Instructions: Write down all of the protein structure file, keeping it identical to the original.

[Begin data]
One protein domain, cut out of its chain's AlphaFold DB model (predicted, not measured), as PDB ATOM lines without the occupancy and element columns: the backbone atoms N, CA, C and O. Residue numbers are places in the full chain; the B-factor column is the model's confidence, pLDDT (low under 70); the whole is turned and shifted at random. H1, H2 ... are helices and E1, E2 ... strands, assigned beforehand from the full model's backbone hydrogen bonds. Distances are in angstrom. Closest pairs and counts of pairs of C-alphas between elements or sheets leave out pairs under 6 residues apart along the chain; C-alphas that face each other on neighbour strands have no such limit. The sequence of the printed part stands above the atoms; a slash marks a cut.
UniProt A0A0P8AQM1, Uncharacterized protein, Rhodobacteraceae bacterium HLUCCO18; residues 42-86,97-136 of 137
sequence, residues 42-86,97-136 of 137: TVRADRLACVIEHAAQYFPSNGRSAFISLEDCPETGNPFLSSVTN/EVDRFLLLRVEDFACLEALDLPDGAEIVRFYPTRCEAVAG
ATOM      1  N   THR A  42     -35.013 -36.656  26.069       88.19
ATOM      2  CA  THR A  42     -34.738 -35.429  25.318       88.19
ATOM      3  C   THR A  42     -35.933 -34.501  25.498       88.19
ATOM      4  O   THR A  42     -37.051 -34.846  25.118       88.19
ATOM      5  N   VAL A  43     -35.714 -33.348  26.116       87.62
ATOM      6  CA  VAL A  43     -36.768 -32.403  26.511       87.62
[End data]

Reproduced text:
One protein domain, cut out of its chain's AlphaFold DB model (predicted, not measured), as PDB ATOM lines without the occupancy and element columns: the backbone atoms N, CA, C and O. Residue numbers are places in the full chain; the B-factor column is the model's confidence, pLDDT (low under 70); the whole is turned and shifted at random. H1, H2 ... are helices and E1, E2 ... strands, assigned beforehand from the full model's backbone hydrogen bonds. Distances are in angstrom. Closest pairs and counts of pairs of C-alphas between elements or sheets leave out pairs under 6 residues apart along the chain; C-alphas that face each other on neighbour strands have no such limit. The sequence of the printed part stands above the atoms; a slash marks a cut.
UniProt A0A0P8AQM1, Uncharacterized protein, Rhodobacteraceae bacterium HLUCCO18; residues 42-86,97-136 of 137
sequence, residues 42-86,97-136 of 137: TVRADRLACVIEHAAQYFPSNGRSAFISLEDCPETGNPFLSSVTN/EVDRFLLLRVEDFACLEALDLPDGAEIVRFYPTRCEAVAG
ATOM      1  N   THR A  42     -35.013 -36.656  26.069       88.19
ATOM      2  CA  THR A  42     -34.738 -35.429  25.318       88.19
ATOM      3  C   THR A  42     -35.933 -34.501  25.498       88.19
ATOM      4  O   THR A  42     -37.051 -34.846  25.118       88.19
ATOM      5  N   VAL A  43     -35.714 -33.348  26.116       87.62
ATOM      6  CA  VAL A  43     -36.768 -32.403  26.511       87.62